“I believe I can punch and I like to fight,” said Katzourakis. “I like to get into fights - in the boxing ring, of course (Laughs) - and this is what boxing is missing nowadays, some real fights that are crowd-pleasing. And I think that's what Abel is producing with his fighters. I like it. His style, it's offensive, very technical and compact. They are not rushing, but they always pressure.”
But is he comfortable with being the one carrying the fistic hopes of his nation on his shoulders?
“It really feels amazing to be able to represent a country like Greece because there are no other boxers right now in the U.S. that are having a career in front of them,” he said. “It gives me motivation to represent a country like Greece and be able to basically put boxing in every house back in Greece.”
It’s an ambitious goal, one that may not have been on Katzourakis’ radar if not for the fact that his father was a kickboxer. Yeah, if you wondering how a place not known for producing boxers produced Katzourakis, that’s it.
“There definitely weren't a lot of kids going to boxing, but I was lucky enough to have my father in the kickboxing sector, and once I saw him, I really wanted to try it,” he said. “So I think I was two or three years old, I was watching my father practicing and I was asking him and asking him to get me into it, and finally when I turned four years old, I started training in karate. Then I turned to kickboxing and I started fighting when I was five, six years old.”
Over 600 reported martial arts matches and several titles followed in the amateur ranks. Then everything changed as he hit his teen years.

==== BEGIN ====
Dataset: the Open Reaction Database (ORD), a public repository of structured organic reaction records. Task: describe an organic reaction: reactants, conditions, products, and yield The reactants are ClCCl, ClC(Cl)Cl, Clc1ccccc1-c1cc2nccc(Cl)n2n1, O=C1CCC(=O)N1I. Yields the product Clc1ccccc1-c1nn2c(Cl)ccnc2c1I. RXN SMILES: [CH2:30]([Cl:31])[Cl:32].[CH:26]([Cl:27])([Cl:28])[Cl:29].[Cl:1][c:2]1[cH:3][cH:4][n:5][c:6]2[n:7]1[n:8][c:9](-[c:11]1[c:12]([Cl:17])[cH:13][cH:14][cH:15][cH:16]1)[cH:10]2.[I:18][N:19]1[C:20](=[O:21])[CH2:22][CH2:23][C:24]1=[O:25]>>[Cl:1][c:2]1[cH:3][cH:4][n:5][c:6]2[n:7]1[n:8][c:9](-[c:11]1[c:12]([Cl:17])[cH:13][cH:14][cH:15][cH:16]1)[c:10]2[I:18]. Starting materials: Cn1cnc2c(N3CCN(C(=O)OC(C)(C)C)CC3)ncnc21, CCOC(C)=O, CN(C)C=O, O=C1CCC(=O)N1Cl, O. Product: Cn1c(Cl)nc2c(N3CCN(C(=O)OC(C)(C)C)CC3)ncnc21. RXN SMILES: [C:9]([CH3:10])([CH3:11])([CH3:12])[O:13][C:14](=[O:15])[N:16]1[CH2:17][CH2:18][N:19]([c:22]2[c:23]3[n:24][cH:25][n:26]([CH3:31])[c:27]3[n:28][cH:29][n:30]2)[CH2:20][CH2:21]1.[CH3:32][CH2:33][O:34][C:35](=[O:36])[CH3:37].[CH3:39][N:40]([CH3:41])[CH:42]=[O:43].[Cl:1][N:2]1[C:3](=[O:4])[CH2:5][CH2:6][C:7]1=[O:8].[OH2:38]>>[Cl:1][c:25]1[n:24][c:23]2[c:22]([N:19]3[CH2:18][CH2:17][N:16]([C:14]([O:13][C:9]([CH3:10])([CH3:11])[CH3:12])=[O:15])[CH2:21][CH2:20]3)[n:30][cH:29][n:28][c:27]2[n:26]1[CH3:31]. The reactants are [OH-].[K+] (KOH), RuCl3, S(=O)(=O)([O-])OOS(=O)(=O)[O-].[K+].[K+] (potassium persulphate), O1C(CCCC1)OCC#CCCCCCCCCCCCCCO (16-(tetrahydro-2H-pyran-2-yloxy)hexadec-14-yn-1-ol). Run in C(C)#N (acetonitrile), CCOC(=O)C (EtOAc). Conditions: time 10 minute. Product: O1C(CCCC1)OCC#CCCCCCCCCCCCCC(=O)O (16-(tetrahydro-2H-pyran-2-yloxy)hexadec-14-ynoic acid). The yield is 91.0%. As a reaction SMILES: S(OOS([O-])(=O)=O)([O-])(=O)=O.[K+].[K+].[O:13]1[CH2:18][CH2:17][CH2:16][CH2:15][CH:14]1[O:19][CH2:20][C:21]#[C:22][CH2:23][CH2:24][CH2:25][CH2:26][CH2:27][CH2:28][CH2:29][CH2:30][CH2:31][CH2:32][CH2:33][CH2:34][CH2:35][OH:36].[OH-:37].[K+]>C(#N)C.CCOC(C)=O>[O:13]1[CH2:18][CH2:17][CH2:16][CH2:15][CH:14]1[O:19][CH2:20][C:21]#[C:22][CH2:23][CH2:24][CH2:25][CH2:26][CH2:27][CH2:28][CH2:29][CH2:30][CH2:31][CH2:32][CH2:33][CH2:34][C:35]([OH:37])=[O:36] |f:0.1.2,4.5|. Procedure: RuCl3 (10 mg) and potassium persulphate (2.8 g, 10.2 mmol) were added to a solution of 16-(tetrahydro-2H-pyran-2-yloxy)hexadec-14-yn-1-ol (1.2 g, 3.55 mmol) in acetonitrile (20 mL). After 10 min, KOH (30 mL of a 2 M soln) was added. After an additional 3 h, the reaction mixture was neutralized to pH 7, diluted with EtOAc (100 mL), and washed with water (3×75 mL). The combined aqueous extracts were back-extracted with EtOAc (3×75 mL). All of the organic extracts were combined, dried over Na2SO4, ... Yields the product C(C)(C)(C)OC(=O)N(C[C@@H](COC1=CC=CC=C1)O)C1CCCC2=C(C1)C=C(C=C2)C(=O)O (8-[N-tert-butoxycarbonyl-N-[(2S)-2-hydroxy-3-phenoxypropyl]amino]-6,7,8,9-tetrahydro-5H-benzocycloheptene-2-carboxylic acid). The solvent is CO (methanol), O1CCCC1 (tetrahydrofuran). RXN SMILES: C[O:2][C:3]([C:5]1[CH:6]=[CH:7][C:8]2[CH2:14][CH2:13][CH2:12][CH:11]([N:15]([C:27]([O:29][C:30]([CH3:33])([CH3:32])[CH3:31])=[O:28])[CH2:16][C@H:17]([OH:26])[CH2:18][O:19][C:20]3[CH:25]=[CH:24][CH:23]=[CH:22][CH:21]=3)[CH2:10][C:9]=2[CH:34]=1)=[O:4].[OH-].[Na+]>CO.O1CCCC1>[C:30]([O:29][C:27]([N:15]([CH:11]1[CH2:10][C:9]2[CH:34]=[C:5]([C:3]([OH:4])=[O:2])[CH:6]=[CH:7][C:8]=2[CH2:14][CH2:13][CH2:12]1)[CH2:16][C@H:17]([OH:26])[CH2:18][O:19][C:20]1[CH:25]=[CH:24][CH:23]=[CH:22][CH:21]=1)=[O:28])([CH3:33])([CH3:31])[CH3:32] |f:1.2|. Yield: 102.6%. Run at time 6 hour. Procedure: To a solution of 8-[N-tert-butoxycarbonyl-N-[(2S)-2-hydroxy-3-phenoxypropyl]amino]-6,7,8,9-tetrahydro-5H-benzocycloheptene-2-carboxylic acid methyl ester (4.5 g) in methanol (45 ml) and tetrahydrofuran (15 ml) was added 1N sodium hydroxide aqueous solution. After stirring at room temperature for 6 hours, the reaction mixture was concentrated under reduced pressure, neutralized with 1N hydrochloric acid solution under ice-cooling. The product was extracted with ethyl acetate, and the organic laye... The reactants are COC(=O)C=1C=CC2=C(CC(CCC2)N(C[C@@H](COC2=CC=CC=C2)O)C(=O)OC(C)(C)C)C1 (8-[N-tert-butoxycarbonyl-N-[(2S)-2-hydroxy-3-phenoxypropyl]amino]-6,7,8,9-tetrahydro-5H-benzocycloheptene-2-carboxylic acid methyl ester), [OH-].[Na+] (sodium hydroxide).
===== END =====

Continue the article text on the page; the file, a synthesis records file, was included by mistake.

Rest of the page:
“Around 13 years old, I watched a couple of gentlemen spar in front of me,” Katzourakis recalls. “They weren't fighters, they weren't even amateurs, but they were really technical, and they loved and enjoyed what they were doing. And once I saw them in front of me, I said, this is what I want to do. I started watching boxing, I started reading books, I got obsessed with it and after a month I won my first National championship in boxing.”
By 2018, he was in the pro ranks, and while it wasn’t the start he expected, in the last five months, everything started to click. And he can’t wait to keep that momentum going in 2021 and beyond.
“Back in Greece, it was very difficult in the amateur sector and it was very difficult to keep a goal in your mind and have a target because it was so far away and so difficult to achieve,” Katzourakis said. “My first years were a little bit difficult and I had trouble with my previous management, but once Brendan Segalas and Split-T Management contacted me and I started working with Abel and everything started to get into place and really happen in the last four-five months, I can't describe how excited I am.”
That’s worth a long plane flight, right?
“Back in Greece we don't have that much snow, so I enjoy it a little bit,” he laughs.